A tcp_max_syn_backlog variable defines how many half-open connections can be kept by the backlog queue. For instance 256 is a total number of half-open connections handled in memory by Linux RedHat 7.3. The TCP/IP stack variables can be configured by sysctl or standard Unix commands. The following example shows how to change the default size of the backlog queue by the sysctl command:
# sysctl -w net.ipv4.tcp_max_syn_backlog=”2048″
Operating system: Sun Solaris
In Sun Solaris there are two parameters which control the maximum number of connections. The first parameter controls the total number of full connections. The second tcp_conn_req_max_q0 parameter defines how many half-open connections are allowed without the dropping of incoming requests. In Sun Solaris 8, the default value is set to 1024. Using the ndd command we can modify this value.
# ndd -set /dev/tcp tcp_conn_req_max_q0 2048
Operating system: HP-UX
In HP-UX, a tcp_syn_rcvd_max TCP/IP stack variable is responsible for control of the maximum number of half-open connections in the SYN RECEIVE state. In HP-UX 11.00 this value is set to 500. We can change this value by using the ndd command, similar to the one used in a Sun Solaris system.
# ndd -set /dev/tcp tcp_syn_rcvd_max 2048
Decreasing total time of handling connection request
As we know, SYN flooding/spoofing attacks are simply a series of SYN packets, mostly from forged IP addresses. In the last section we tried to increase the backlog queue. Now that our systems can handle more SYN requests, we should decrease the total time we keep half-open connections in the backlog queue. When a server receives a request, it immediately sends a response with the SYN and ACK flags set, puts this half-open connection into the backlog queue, and then waits for a packet with the ACK flag set from the client. When no response is received from the client, the server retransmits a response packet (with the SYN and ACK flags set) several times (depending on default value in each operating system) by giving the client a chance to send the ACK packet again. It is clear that when the source IP address of client was spoofed, the ACK packet will never arrive. After a few minutes the server removes this half-open connection. We can speed up this time of removing connections in the SYN RECEIVED state from the backlog queue by changing time of first retransmission and by changing the total number of retransmissions.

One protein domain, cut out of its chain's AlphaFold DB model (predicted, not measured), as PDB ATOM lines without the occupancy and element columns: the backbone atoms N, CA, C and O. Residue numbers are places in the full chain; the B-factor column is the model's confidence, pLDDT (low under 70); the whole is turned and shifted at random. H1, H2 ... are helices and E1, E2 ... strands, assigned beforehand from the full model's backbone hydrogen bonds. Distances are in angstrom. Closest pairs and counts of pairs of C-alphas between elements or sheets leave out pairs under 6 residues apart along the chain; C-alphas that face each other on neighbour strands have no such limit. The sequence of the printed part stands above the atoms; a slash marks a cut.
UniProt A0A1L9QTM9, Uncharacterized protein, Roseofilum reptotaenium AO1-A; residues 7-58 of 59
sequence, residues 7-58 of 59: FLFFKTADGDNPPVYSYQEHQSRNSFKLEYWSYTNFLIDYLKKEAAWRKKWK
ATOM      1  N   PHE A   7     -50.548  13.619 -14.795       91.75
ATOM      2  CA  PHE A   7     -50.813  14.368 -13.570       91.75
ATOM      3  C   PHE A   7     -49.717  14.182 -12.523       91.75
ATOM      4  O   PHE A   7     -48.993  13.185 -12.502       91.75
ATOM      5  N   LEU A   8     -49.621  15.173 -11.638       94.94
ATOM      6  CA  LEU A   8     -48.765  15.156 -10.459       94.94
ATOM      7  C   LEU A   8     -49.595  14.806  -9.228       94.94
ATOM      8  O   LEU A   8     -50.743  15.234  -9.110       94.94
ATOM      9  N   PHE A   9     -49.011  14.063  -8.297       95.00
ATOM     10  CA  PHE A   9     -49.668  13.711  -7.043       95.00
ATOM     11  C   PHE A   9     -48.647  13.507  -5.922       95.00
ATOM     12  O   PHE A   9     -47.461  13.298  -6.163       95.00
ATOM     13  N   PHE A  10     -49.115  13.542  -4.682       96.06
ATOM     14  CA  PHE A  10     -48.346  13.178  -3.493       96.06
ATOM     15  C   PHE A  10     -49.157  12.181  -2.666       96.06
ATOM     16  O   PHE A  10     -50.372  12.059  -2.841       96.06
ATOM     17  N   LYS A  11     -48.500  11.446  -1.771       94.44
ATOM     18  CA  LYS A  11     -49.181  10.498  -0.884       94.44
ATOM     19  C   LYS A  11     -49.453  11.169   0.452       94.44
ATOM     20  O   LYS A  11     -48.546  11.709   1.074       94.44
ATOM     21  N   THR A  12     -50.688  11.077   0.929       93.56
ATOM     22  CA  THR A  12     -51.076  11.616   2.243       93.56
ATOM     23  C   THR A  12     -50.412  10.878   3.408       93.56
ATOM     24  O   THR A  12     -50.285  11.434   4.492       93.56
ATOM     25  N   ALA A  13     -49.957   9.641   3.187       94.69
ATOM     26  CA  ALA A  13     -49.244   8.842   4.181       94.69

Another technique of protection against SYN attacks is switching off some TCP parameters that are always negotiated during the three-way handshake process. Some of these parameters are automatically turned off by mechanisms described in the first section (SynAttackProtect and Syncookies).Now, I will describe TCP/IP stack variables which allow a decrease in the time half-open connections are kept in the backlog queue.
Operating system: Windows 2000
In Windows 2000, the default time for a first retransmission is set to 3 seconds (3000 milliseconds) and can be changed by modifying the value of the TcpInitialRtt registry entry (for every interface). For example, to decrease time of a first retransmission to 2 seconds we have to set this registry value to 2000 milliseconds in decimal format. The number of retransmissions (packets with the SYN and ACK flags set) is controlled by a TcpMaxConnectResponseRetransmissions registry parameter which has to be added to HKLM\SYSTEM\CurrentControlSet\Services\Tcpip\Parameters registry key.
Operating system: Sun Solaris
In this operating system it is impossible to turn off retransmissions of packets directly using the ndd command. Moreover, in Sun Solaris there are parameters which are non-configurable by ndd and which control the number of retransmissions (at least 3) and total time of packet retransmissions (at least 3 minutes).
Operating system: HP-UX
For HP-UX, the time spent handling half-open connections in the backlog queue is controlled by the tcp_ip_abort_cinterval parameter. By using the ndd command we can define how long a HP-UX operating system will be waiting for the ACK packet. We can control how many retransmissions will be performed indirectly by changing this value. We can change the time of a first retransmission by modifying tcp_rexmit_interval_initial. Intervals of subsequent retransmissions are controlled by two parameters: tcp_rexmit_interval and tcp_rexmit_interval_min. These three variables are the same as in a Sun Solaris operating system.
The methods of hardening the TCP/IP stack that are presented in this article make servers more resistant to SYN flooding and SYN spoofing – Denial of Service attacks. A modification of your default TCP/IP stack settings is also recommended during the process of securing of the operating system.